Go figure, UI edition, Feb. 5, 2016

Go figure, UI edition, Feb. 5, 2016

Go figure: A numerical look at what's making headlines on the UI campus

Nov. 20, 2015

A big payday for MIKE THOMAS, who got his $2.5 million payout from Illinois just 11 days after being forced out as athletic director on Nov. 9.

Thomas was fired following high-profile investigations into player mistreatment in the football and women's basketball programs. He was cleared by investigators, but UI officials said Thomas' departure would allow the program to "move forward."

Since Thomas wasn't fired for "cause," his contract called for any remaining salary and deferred compensation to be paid within 60 days. Spokeswoman ROBIN KALER said that time frame is a standard provision in employment contracts.

Three former Illini coaches fired in recent years — RON ZOOK ($2.6 million), BRUCE WEBER ($3.9 million) and JOLETTE LAW ($620,000) — received their payouts over time, roughly 18 months to two years after leaving Illinois.

Thomas' $2.5 million included $2.1 million for the salary left on his contract, plus $400,000 in deferred compensation.


The state of Illinois' rank in the U.S. Green Building Council's 2015 list of top 10 states for LEED Green Building Per Capita, for the third year in a row.

LEED — Leadership in Energy and Environmental Design — is the world's most widely used green building rating system. LEED-certified spaces use fewer energy and water resources, save money for businesses and taxpayers, reduce carbon emissions and establish a healthier environment, the council says.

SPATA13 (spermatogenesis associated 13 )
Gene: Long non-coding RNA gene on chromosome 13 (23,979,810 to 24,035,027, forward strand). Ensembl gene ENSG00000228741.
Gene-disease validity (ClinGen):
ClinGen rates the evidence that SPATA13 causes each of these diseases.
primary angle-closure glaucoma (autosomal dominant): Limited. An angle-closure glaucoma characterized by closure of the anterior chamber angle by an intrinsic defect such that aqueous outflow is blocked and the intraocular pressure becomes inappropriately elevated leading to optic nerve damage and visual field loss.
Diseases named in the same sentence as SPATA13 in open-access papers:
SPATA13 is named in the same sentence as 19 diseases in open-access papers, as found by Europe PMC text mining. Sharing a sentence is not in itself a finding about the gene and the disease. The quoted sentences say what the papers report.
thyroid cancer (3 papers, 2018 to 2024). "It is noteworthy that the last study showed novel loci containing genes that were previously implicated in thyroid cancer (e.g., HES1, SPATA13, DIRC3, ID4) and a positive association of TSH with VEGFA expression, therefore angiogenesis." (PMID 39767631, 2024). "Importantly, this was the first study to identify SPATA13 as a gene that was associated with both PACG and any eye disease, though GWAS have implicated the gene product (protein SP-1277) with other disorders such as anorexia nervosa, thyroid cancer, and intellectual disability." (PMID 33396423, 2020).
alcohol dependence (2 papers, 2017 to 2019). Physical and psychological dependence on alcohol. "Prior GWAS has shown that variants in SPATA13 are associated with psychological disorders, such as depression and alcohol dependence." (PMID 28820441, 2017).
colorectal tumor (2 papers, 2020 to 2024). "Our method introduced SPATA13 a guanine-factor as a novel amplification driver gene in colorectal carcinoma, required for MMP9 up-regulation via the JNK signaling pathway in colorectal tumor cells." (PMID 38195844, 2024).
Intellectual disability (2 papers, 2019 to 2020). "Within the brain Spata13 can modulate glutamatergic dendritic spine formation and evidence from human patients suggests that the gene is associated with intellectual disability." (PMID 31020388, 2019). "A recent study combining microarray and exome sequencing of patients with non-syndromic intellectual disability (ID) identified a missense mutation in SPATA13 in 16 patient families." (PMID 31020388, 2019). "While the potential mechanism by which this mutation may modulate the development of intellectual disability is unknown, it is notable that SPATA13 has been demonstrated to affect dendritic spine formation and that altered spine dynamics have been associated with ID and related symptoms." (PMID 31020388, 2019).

The sixth annual ranking is based on total square footage of LEED-certified space per resident. Illinois has 161 LEED certifications representing 3.43 square feet per resident.

Contributing to that: the UI's Urbana campus, which has 10 LEED-certified buildings according to the Institute for Sustainable Energy and Environment.


Where Champaign ranks among 245 "football towns" ranked this Super Bowl week by WalletHub.

Half the metrics used to devise the rankings dealt with on-field performance; the other half were tied to costs and fan engagement.

Oddly, the UI's (credited) home city finished ahead of college football hotbeds Gainesville, Fla., Auburn, Ala., and Columbus, Ohio, and behind sleepy Durham, N.H., Cullowhee, N.C. and Charleston, home of the Eastern Illinois Panthers.

63 billion

Kilograms of chlorine used worldwide each year for oxidations in chemistry and industry, or 10 times the mass of the Great Pyramid of Giza on an annual basis, says DAVID FLAHERTY, assistant professor of chemical and biomolecular engineering.

Chlorine is good at activating the strong bonds of molecules, which allows manufacturers to synthesize polyurethane and other compounds into products like car seats and shoe soles. But chlorine can escape into the environment as hazardous byproducts, such as chloroform and dioxin.

Scientists and companies have been exploring a less damaging alternative to chlorine — hydrogen peroxide, or H2O2. But it's an expensive reactant.

Flaherty and graduate student NEIL WILSON have found a mechanism for the direct synthesis of H2O2, which paves the way to design improved catalysts to produce H2O2 more easily so it can be used in place of chlorine.

Got an item you'd like to see here? Email beat writer JULIE WURTH at jwurth@news-gazette.com.